On the Birnbaum Argument for the Strong Likelihood Principle

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Statistical Science


An essential component of inference based on familiar frequentist notions, such as p-values, significance and confidence levels, is the relevant sampling distribution. This feature results in violations of a principle known as the strong likelihood principle (SLP), the focus of this paper. In particular, if outcomes x∗ and y∗ from experiments E1 and E2 (both with unknown parameter θ) have different probability models f1(·), f2(·), then even though f1(x∗; θ) = cf2(y∗; θ) for all θ, outcomes x∗ and y∗ may have different implications for an inference about θ. Although such violations stem from considering outcomes other than the one observed, we argue this does not require us to consider experiments other than the one performed to produce the data. David Cox [Ann. Math. Statist. 29 (1958) 357–372] proposes the Weak Conditionality Principle (WCP) to justify restricting the space of relevant repetitions. The WCP says that once it is known which Ei produced the measurement, the assessment should be in terms of the properties of Ei . The surprising upshot of Allan Birnbaum’s [J. Amer. Statist. Assoc. 57 (1962) 269–306] argument is that the SLP appears to follow from applying the WCP in the case of mixtures, and so uncontroversial a principle as sufficiency (SP). But this would preclude the use of sampling distributions. The goal of this article is to provide a new clarification and critique of Birnbaum’s argument. Although his argument purports that [(WCP and SP) entails SLP], we show how data may violate the SLP while holding both the WCP and SP. Such cases also refute [WCP entails SLP].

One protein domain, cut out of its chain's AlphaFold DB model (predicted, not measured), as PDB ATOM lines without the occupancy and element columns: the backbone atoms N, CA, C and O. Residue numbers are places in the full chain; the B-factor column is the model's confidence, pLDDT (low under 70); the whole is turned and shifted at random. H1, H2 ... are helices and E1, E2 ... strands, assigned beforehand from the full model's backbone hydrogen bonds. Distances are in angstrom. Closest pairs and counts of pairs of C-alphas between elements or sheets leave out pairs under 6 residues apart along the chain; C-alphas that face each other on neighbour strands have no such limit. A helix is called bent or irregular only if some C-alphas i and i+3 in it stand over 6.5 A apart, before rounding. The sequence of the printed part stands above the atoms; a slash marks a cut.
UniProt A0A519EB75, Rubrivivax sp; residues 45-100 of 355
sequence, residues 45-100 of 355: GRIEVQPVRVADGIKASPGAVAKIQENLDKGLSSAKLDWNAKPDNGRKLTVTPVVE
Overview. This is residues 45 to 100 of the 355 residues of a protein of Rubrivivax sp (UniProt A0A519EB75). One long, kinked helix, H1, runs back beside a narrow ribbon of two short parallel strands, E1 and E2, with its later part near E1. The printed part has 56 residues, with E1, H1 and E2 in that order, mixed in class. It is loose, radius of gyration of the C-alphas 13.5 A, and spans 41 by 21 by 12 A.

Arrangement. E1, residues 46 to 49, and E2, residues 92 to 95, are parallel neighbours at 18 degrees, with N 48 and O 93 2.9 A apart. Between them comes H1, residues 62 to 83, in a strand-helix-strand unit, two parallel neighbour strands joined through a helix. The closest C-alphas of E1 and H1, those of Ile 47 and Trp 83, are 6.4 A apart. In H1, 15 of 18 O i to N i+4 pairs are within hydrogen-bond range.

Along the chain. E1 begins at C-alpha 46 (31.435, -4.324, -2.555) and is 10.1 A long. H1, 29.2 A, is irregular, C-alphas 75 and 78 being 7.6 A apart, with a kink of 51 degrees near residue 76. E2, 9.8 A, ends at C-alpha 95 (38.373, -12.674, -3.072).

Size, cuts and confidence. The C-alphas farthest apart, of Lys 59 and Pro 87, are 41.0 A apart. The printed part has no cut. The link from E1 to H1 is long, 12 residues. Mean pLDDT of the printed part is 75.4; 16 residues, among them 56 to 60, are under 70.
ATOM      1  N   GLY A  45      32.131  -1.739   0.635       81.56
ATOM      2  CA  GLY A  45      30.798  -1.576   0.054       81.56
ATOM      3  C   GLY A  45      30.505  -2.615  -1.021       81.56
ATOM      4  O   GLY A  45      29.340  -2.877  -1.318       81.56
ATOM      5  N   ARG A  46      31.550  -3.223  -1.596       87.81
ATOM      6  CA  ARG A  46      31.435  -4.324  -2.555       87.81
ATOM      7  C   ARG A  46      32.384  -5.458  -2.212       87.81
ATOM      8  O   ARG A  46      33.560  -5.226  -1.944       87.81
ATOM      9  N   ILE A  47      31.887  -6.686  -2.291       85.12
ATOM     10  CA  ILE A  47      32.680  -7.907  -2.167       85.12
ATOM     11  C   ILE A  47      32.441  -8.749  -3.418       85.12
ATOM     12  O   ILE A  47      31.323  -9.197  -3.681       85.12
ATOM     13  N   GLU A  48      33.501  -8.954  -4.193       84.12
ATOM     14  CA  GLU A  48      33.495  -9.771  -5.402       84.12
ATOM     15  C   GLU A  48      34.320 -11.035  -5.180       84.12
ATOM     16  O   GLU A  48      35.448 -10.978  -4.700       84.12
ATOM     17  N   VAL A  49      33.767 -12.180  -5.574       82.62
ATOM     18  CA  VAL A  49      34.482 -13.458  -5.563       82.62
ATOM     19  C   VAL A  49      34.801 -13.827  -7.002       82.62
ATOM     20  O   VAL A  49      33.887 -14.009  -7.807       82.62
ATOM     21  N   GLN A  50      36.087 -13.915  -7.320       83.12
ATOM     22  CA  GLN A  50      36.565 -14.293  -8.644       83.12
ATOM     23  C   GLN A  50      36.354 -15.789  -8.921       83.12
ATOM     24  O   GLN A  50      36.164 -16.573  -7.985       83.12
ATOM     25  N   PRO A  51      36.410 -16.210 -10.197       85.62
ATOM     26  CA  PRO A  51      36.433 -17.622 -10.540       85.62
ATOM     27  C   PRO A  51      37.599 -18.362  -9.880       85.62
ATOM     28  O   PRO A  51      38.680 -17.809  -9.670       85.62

Birnbaumization, likelihood principle (weak and strong), sampling theory, sufficiency, weak conditionality